Losing the Star

(Arlington Optimist Christmas Breakfast, December 14, 2016)

When I was a kid, I sold Christmas cards door to door to earn some money after lawn mowing season ended. I still like to look at the cards. There are all kinds, of course. Some with Santa or the reindeer, or furry little animals or cardinals or bells or candles. Some have a manger scene, a nativity of some sort. But the clear winners in my book are the Wise Men, those saddle-sore Magi, astride their camels and always, following that beautiful radiant star.

Comedian and sometimes theologian Dave Barry tells their story like this: We know from the Bible that the Wise Men showed up in Bethlehem and gave the Baby Jesus gifts of gold, frankincense and myrrh. Now, gold is always a nice gift, but frankincense and myrrh - at least according to my dictionary - are gum resins. Who gives gum resins to a baby?

The answer is: men. The Wise Men, being men, didn't even START shopping for gifts until the last minute, when most of the stores in the greater Bethlehem area were closed for Christmas Eve. The only place still open was Big Stu's House of Myrrh. So the Wise Men showed up at the manger, handed their baby gifts to Mary, and headed for the eggnog. Mary looked at the gifts - which were not wrapped, nor were they accompanied by cards - rolled her eyes, tossed the gum resins to the goats (which ate them) and said: "Next Christmas,, we are going to have some gift-giving RULES." But the Wise Men didn't hear her, because by then they were over by the crib trying to teach the Baby Jesus to pull their finger. That's Dave Barry's take on it.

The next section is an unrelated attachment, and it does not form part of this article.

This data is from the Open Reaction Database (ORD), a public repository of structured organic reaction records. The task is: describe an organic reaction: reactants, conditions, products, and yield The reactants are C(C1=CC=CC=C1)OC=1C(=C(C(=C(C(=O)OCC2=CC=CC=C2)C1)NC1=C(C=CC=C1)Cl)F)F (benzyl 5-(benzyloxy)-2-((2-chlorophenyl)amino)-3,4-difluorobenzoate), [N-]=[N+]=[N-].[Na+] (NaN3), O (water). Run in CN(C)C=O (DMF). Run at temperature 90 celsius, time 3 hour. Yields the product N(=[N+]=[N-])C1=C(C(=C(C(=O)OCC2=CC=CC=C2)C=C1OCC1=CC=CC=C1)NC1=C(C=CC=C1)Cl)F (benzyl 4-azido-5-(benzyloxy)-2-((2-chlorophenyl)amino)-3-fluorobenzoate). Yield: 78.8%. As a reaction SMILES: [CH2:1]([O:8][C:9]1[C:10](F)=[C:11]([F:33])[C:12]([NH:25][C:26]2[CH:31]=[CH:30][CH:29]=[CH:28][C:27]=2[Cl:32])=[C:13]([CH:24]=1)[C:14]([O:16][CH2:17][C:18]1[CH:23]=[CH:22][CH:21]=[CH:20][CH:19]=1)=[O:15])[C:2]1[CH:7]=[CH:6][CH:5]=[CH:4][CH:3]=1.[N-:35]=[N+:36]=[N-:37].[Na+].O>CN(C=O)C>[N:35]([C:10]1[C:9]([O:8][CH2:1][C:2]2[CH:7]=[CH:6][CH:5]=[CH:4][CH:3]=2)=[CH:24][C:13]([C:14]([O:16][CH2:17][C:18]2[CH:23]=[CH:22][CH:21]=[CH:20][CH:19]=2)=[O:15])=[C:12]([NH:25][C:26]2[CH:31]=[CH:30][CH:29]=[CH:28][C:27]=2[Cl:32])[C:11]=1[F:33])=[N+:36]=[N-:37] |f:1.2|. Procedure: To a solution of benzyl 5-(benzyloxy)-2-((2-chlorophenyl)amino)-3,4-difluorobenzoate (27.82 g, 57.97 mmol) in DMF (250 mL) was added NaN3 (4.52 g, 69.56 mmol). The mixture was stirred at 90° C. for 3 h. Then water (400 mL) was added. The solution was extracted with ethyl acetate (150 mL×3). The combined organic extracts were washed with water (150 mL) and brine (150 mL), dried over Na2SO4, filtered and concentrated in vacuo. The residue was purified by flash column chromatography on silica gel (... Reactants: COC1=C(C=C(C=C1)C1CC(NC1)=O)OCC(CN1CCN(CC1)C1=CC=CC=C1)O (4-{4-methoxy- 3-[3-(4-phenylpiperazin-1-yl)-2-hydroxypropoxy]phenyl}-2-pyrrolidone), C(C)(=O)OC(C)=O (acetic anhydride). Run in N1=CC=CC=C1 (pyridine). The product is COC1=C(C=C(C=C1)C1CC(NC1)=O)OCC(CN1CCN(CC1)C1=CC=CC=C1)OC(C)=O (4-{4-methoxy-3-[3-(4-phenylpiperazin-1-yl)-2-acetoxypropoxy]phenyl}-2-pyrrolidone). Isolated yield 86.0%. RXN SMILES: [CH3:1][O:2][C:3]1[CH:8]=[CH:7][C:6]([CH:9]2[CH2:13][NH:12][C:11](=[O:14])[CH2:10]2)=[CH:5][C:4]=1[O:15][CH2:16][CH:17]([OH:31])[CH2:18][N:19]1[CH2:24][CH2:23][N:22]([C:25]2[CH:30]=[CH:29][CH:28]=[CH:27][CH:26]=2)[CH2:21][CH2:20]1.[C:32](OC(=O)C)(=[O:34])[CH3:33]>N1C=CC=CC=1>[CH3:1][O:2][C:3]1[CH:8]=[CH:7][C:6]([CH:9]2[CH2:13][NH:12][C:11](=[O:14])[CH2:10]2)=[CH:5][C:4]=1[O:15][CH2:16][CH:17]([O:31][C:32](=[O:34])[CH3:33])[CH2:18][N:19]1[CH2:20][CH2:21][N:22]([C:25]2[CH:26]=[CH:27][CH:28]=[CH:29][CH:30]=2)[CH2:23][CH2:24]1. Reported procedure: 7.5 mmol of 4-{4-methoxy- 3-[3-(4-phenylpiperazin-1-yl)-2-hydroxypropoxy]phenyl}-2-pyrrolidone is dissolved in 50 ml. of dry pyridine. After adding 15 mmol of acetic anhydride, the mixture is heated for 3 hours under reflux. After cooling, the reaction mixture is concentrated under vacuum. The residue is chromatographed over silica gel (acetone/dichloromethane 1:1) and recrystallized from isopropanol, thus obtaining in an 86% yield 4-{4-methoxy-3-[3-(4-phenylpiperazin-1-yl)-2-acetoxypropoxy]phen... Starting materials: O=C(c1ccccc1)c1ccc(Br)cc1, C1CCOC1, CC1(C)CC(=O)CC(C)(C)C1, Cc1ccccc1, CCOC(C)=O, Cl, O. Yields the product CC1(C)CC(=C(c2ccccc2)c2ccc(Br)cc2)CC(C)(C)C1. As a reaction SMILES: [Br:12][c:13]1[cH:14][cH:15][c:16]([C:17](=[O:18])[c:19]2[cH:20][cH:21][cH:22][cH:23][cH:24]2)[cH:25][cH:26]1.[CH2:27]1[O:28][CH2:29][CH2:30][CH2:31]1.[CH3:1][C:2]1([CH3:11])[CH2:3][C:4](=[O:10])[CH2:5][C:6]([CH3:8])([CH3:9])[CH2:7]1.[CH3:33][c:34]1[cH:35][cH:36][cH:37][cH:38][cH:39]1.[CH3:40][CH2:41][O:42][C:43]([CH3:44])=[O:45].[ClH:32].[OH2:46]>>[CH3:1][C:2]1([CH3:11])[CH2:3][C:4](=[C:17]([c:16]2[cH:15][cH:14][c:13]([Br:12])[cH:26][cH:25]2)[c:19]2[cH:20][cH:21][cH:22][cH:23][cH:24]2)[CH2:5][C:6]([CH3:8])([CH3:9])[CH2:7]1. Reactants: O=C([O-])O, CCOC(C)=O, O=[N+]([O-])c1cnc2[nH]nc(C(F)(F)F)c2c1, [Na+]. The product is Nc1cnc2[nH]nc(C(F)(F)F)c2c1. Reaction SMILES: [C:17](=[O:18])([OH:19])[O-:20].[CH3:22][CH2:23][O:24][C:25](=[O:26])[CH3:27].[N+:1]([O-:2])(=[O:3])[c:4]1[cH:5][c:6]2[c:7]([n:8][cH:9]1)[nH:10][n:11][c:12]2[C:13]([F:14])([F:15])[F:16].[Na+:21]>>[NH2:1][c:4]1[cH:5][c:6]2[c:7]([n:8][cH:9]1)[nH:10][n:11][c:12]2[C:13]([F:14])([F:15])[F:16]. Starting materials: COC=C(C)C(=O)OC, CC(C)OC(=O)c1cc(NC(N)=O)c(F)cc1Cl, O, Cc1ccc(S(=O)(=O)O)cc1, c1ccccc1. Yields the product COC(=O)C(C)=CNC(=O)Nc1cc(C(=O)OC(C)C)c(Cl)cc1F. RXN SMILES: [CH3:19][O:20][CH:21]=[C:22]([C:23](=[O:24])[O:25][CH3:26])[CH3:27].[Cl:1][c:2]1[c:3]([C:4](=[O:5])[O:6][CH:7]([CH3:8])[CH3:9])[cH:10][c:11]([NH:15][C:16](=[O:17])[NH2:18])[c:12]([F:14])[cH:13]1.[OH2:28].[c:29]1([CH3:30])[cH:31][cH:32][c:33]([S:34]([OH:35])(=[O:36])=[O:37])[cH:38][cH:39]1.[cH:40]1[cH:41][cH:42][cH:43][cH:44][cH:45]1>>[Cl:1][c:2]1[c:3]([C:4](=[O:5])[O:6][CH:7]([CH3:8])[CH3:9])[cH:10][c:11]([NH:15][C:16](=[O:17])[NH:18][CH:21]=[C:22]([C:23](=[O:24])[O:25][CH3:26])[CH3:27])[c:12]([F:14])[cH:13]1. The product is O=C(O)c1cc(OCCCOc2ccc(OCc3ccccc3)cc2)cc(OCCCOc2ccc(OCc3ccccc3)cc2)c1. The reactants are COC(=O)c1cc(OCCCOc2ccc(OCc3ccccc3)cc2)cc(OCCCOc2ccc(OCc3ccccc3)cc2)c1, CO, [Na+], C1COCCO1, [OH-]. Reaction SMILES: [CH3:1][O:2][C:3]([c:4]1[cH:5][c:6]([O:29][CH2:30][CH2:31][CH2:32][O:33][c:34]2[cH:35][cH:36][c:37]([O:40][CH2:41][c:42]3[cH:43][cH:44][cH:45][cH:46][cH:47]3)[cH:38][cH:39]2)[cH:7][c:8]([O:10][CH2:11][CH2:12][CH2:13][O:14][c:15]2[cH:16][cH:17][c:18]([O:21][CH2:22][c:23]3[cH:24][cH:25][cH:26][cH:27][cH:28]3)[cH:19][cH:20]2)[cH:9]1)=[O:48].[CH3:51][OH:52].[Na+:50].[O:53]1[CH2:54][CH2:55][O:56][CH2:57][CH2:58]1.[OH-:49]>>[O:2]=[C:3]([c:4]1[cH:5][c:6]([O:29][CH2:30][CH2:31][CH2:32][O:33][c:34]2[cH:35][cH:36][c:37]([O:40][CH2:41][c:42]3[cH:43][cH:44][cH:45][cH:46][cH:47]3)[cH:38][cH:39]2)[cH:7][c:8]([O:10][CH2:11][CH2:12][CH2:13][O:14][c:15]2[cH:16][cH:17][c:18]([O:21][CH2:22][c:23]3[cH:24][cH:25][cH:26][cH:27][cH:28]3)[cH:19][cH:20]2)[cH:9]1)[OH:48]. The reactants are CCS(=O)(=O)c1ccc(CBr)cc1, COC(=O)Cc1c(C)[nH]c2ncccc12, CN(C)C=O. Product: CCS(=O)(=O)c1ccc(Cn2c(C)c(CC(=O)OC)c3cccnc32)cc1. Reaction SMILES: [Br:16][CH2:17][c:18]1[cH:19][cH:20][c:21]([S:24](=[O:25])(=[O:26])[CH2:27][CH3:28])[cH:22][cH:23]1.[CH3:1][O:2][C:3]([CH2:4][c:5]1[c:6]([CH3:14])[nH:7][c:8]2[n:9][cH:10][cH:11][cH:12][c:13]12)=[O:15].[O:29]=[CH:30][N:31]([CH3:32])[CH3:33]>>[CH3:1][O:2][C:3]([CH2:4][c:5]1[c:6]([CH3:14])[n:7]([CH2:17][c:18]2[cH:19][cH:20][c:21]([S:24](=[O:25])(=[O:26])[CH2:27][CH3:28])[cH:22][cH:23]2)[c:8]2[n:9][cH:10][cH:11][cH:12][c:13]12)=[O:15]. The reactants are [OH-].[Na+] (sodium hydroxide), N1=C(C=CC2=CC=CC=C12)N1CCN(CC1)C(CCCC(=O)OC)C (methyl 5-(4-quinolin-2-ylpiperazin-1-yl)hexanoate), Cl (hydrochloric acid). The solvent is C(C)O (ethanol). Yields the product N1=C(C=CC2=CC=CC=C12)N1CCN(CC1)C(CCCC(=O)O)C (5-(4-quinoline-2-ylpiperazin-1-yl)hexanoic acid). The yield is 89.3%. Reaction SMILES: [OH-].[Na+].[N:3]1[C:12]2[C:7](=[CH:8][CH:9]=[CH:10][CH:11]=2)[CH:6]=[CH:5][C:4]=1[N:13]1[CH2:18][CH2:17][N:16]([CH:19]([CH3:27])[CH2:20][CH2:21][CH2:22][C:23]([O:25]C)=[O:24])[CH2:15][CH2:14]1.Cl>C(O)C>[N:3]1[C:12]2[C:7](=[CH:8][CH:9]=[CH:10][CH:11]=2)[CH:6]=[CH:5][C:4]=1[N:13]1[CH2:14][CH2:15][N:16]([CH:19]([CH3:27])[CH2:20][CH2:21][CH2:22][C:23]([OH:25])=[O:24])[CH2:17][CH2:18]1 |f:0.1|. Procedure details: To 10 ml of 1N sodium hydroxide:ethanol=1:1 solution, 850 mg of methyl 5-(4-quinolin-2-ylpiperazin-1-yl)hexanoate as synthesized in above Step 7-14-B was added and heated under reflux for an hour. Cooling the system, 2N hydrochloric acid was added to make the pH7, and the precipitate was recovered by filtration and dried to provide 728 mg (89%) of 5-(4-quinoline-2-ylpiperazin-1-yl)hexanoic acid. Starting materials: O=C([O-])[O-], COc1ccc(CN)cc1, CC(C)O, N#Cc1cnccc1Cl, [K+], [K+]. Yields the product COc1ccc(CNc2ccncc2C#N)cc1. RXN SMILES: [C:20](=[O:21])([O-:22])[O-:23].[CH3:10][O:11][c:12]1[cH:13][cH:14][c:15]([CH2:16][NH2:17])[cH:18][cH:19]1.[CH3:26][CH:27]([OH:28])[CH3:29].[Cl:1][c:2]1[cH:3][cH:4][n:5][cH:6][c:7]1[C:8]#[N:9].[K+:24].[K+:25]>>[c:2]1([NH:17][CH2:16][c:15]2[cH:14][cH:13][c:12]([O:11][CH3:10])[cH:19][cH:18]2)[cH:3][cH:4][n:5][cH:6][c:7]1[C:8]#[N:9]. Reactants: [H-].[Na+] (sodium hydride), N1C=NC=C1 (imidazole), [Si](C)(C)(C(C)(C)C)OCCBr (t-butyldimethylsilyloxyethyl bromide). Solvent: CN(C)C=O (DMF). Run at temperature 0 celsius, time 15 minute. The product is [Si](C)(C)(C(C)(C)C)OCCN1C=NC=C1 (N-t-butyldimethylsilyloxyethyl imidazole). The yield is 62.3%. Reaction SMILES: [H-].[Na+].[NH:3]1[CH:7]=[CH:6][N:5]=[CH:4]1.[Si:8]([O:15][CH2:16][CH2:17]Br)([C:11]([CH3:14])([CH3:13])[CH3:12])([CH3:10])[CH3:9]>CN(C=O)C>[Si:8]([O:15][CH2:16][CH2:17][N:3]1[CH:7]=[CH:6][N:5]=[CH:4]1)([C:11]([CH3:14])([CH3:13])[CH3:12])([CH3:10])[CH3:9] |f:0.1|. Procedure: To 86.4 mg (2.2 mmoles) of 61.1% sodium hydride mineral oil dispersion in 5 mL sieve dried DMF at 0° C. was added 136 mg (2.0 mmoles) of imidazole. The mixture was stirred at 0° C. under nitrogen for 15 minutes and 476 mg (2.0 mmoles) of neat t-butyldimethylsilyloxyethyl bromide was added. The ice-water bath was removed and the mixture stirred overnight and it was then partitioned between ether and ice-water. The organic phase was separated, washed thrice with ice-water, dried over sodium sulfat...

You can probably guess what might have happened if it had been three wise women instead of three wise men. They would have asked directions, arrived on time, helped deliver the baby, cleaned the stable, made a casserole, and brought practical gifts.

So, who were these wise guys anyway? These Magi nearly slipped in and out of history without being noticed and probably would have, had it not been for the little Prince they came to see. We know almost nothing about them. Legend counts them as three Wise Men, though the Gospel does not specify their number. Three gifts are listed and so it was assumed there must have been three worshipers. Eventually they were promoted to royalty and given names - Balthasar, Melchior, and Gaspar.

In 1158 three bodies were discovered in the Church of St. Eustorgio in Milan, and local politicians conspired to identify them as those of the three Magi. A few years later Emperor Barbarossa captured the city and took the remains to Germany where they were laid to rest in the Cologne Cathedral. Soon "The Shrine of the Three Kings" became famous. Visitors to the cathedral are still shown the tombs of these men who were among the first to welcome Christ to earth, though now the guides generally wink when they tell the story.